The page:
It’s painful to helplessly watch as an otherwise intelligent individual becomes completely incompetent when it comes to choosing romantic partners. “Can’t Ronnie see what’s happening? Charlie is exactly like Ry, maybe worse. I can see exactly how this is going to play out. Why can’t Ronnie?” It’s difficult to comprehend why a friend or family member repeatedly ends up with partners that bring them only pain and disappointment.
To friends this endless cycle of bad choices poses a real threat to their ability to maintain their friendship. They must helplessly standby as someone that matters to them makes seemingly irrational decisions. Their friend, a well-intentioned, intelligent person may be consciously trying to choose a partner that is the polar opposite of a previous dysfunctional partner. But for some mysterious reason they always seem to end up in exactly the same pathetic or harmful predicament.
Being blind to a bad situation and choosing it regardless may be unhealthy even dangerous but it can also be totally understandable. Psychotherapists refer to this pattern of relationship choices as a repetition compulsion. It’s a means of dealing with unresolved childhood or traumatic issues by repeating them. As I’ll explain, from this perspective, it makes sense that someone would choose a mate that doesn’t have their best interests at heart.
The reason that these seemingly intractable patterns occur has nothing to do with gender. They occur because most of the information people have about relationships are derived from an unconscious wellspring of emotion and relational familiarity. Familiarity being the keyword here. Your childhood family environment plays a large part in determining how you will learn to negotiate relationships.
Because your relationship choices have been preconditioned by your earlier experiences, your intuition or feelings regarding a potential mate may be insufficient or inaccurate. Your ideals of love and affection have been influenced by what you did as a child to adapt in your family.
Adaptation to their environment is crucial for children. It is a basic survival mechanism. The resulting feedback or response kids get from adaptive behaviors in the family can determine how they come to define love as adults. This feedback loop becomes self-perpetuating from generation to generation as your children learn the meaning of relationships from the example you set.
For instance, if you grew up in a family in which you felt responsible for an alcoholic, narcissistic parent there’s an excellent chance that you will choose a partner with attributes that put you in the same relational position. It would be difficult for you to not choose someone like this as you really have no other script for how relationships work. Furthermore, your success in adapting as a child provided you with positive feedback which serves to reinforce the importance of maintaining these behaviors in later life.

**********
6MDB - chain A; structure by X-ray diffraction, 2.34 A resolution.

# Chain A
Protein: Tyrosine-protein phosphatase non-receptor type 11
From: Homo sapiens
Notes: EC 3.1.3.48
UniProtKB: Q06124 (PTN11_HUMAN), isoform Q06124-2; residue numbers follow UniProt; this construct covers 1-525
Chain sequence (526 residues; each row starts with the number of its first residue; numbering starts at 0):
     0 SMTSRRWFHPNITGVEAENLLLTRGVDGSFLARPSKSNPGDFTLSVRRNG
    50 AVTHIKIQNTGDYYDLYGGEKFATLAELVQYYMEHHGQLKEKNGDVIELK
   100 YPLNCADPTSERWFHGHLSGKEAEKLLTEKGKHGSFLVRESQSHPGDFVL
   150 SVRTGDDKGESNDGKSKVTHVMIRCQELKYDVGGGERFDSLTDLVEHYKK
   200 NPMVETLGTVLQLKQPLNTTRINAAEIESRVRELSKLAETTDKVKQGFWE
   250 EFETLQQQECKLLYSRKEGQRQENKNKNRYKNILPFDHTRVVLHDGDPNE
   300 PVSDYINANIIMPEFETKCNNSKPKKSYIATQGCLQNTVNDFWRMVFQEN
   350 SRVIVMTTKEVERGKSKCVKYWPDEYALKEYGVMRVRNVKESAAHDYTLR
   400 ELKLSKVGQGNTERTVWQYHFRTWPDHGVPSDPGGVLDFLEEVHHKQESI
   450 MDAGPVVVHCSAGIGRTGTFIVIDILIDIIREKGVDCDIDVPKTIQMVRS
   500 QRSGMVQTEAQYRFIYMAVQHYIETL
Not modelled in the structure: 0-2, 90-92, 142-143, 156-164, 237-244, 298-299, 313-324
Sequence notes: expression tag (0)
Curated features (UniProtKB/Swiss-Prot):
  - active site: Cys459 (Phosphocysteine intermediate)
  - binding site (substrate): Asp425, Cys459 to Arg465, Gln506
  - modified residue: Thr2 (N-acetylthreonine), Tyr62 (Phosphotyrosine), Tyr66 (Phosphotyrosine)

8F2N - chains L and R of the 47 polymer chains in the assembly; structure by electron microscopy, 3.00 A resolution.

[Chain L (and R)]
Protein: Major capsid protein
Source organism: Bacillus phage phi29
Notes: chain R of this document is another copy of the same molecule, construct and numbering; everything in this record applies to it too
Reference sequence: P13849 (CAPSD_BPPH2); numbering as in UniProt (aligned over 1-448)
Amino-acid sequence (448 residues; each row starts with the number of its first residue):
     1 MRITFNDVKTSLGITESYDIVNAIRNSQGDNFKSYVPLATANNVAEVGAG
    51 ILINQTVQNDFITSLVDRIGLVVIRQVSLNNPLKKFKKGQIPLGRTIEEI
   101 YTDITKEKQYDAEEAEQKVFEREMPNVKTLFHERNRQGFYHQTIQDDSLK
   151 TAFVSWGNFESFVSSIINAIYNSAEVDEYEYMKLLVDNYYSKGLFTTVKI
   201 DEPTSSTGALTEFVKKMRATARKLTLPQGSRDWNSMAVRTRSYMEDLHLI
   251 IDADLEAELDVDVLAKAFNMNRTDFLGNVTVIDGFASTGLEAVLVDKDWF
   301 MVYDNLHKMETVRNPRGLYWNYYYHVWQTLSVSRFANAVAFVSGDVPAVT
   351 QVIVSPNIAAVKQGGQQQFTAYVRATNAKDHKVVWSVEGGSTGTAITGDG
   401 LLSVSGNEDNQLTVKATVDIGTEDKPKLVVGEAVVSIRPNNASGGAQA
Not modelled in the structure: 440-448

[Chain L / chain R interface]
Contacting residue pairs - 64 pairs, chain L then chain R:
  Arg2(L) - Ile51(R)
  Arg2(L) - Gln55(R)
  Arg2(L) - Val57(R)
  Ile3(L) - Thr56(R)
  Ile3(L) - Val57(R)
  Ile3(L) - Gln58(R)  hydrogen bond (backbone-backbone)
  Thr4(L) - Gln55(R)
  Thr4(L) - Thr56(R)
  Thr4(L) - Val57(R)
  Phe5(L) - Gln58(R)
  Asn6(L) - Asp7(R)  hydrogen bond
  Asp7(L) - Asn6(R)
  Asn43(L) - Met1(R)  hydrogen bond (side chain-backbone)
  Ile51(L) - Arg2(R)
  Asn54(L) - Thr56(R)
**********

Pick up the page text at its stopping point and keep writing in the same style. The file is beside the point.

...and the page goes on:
So the adaptive yet unhealthy behaviors, which brought you positive feedback and helped you survive as a child, can be experienced in adulthood as love. In the above case, the child’s successfully providing emotional support to an alcoholic narcissist was crucial to that child’s survival. Therefore this type of relationship pattern has positive connotations and is likely to continue into adulthood.
To outside observers, taking responsibility for a person who shows no ability to appreciate what’s being done for them, as in the case above, may appear dysfunctional, but for the caretaking partner, on a deep psycho-emotional level, this type of behavior signifies the accomplishment of their mission in life. They’re doing what they believe they are supposed to do in intimate relationships. In other words, to them caretaking an emotionally unavailable person doesn’t feel dysfunctional, it feels loving.
These childhood relationship roles are unconscious and take on a life of their own. Although extremely important to your survival in childhood they may be only marginally beneficial later in life. Not all of the relationship lessons learned in childhood are unhealthy however. It’s possible that some relationship ideas formed in childhood may work well in your professional life but not necessarily in relationships with intimate partners and children.
No one is completely free of childhood family influence on their adult relationships. But the degree to which you are controlled by your past can be managed. The relationship roles you played as a child can prevent you from living the life you deserve. Recognizing this can liberate you, and your children, from the clutches of the generational cycle of unsatisfying relationships.
Do you repeatedly find yourself in unsatisfying relationships?
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